Chelydra Serpentina

A carnivorous type of turtle that lives in fresh water. Main diet includes small fish and marine life. They grow to be between quarter-sized and about 4 ounces, to be nearly 4 feet long and weigh 130 pounds.

Evil little children like to catch them and put firecrackers in ther mouth.

Other little children, like myself, brought them home to irritate their mothers.

Keep your fingers and other extremities away from their mouths, as they will bite anything that comes within range.

From its birth, the snapping turtle is born into a world of turbulence, a world where it may disappear at any moment. Despite the species’ reputation for ferocity as adults, as children, all snapping turtles ask for are insects, worms, snails, small fish, water plants, and love. Regrettably, the last is in short supply. Poor hatchling snapping turtles often become the midday meal of such heartless lowlife as birds, raccoons, cats, dogs, and foxes.

The adult snapping turtle faces a threat from the continued destruction of its natural habitat. Snapping turtles spend the majority of their 50+ year lives in ponds, lakes, and streams, rarely moving across land unless forced to do so by the overcrowding or destruction of their habitat. Fortunately for those in its path, the snapping turtle is aggressive only when defending itself. Its penchant for bellicosity does not extend to all facets of behavior. In fact, snapping turtles bred in captivity can be quite friendly. The destruction of the homes of these compassionate creatures is truly a tragedy for our society.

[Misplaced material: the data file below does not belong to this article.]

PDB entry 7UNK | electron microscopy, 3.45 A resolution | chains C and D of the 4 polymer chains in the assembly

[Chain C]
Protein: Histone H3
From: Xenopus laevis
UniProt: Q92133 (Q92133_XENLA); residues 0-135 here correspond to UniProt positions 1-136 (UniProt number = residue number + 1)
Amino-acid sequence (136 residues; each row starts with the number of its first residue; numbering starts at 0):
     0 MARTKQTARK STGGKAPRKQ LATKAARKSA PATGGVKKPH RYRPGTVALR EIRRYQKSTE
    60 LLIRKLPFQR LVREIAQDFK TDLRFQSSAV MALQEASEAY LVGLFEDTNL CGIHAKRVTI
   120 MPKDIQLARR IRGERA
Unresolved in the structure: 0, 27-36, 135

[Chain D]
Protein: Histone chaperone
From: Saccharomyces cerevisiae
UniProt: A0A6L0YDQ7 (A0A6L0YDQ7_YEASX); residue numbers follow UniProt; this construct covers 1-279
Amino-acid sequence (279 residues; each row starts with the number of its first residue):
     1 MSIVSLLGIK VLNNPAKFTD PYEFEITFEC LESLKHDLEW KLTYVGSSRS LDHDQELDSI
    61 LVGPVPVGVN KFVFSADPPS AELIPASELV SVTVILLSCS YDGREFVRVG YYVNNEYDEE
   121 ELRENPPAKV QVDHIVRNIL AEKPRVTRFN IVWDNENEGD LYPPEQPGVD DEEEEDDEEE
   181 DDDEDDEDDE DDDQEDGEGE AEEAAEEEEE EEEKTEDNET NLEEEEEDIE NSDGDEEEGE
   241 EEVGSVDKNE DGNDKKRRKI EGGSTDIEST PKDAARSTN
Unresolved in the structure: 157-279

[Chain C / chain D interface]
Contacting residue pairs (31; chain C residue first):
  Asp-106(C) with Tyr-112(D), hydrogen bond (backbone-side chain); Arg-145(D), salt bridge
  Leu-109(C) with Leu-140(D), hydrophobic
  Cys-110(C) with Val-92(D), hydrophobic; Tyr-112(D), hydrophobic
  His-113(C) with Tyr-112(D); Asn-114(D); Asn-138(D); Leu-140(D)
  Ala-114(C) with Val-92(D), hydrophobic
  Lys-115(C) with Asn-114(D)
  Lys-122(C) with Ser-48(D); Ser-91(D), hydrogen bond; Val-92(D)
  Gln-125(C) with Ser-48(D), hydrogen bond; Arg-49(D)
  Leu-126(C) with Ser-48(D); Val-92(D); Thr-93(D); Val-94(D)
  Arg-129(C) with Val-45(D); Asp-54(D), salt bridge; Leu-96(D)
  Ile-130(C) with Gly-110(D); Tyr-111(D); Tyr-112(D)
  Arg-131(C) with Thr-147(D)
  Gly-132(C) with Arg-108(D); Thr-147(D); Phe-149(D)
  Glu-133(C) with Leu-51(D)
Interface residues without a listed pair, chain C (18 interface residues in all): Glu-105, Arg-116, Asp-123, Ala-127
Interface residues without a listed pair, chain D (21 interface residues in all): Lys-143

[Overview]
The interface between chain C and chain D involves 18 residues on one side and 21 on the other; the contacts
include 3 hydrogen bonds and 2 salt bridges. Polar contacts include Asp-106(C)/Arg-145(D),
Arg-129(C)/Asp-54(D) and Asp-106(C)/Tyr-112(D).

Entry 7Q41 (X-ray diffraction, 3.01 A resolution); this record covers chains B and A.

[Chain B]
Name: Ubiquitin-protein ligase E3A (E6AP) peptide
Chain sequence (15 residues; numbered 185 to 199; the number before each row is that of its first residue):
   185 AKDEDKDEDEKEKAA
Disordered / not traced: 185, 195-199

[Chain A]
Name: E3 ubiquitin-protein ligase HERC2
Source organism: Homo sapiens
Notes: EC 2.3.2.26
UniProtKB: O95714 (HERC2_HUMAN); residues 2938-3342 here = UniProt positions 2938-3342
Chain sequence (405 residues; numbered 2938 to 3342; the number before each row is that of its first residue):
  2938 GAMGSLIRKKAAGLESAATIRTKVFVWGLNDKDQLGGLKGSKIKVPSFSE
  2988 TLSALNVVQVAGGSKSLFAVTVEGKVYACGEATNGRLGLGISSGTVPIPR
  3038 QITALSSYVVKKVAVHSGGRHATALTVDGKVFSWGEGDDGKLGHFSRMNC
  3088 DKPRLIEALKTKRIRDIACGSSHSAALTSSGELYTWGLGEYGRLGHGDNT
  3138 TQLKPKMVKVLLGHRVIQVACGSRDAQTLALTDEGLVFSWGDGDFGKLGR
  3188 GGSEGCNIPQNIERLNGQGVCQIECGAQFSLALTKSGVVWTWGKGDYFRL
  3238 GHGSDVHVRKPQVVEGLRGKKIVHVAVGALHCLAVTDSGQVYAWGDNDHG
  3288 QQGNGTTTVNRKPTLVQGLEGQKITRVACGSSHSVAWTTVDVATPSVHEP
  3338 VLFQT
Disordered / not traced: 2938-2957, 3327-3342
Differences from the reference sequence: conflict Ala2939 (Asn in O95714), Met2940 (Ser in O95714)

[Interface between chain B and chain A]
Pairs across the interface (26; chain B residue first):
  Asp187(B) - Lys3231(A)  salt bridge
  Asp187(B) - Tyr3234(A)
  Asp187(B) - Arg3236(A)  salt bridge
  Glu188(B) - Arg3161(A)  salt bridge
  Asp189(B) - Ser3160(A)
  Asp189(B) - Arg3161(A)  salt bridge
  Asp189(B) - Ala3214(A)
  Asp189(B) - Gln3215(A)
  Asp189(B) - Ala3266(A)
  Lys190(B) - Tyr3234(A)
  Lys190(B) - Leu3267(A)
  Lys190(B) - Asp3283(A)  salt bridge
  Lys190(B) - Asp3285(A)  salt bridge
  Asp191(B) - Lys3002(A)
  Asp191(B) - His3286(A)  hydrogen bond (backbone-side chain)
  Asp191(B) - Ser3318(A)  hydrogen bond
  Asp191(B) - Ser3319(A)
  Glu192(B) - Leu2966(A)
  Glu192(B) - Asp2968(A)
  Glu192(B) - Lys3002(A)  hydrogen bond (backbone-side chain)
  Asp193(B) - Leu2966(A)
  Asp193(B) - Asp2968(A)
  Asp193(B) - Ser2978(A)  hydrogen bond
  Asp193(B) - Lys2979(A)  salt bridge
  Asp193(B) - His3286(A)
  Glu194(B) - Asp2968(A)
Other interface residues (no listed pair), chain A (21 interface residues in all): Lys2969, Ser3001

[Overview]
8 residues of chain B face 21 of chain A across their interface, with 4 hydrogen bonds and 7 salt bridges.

But for the particularly unlucky snapping turtles, both children and adults, there rests a worse fate than loss of habitat: the incorporation into the most bourgeois of all broth-containing dishes, turtle soup. While Mock Turtle Soup was good enough to satiate the queen in Lewis Carroll’s classic, the monarchs of the modern world are more discriminating. Fortunately, technological advances in today’s society have made possible the existence of turtle farms, saving most wild snapping turtles from this terrible fate. Some, however, still demand the original recipe.

If you must make your soup from live turtle, the procedure is particular. Given an option, it’s best to pick up a snapping turtle with a shovel and toss it into your wheelbarrow or the bed of your pick-up. Be careful; they squirm. If equipment is limited, the recommended method involves placing one’s fingers behind the legs, then grasping the end of the shell. Do not pick up a turtle by the tail alone, as this may injure or damage the turtle. It is important to recognize, however, that turtle-picking is not for the faint of heart, or those with irrational fears of mysterious lubricants or animal waste byproducts. Apparently, turtles are slimy and like to defecate and urinate on people.

Luckily, cooking the turtle is a much easier procedure. First, chop off the head, but be careful, because it can still take a good chunk out of your finger. When the body starts to crawl away, dip it in boiling water and scrape off the shell. This way, you can enjoy your viciously murdered turtle carcass while minimizing the threat to your well-being.

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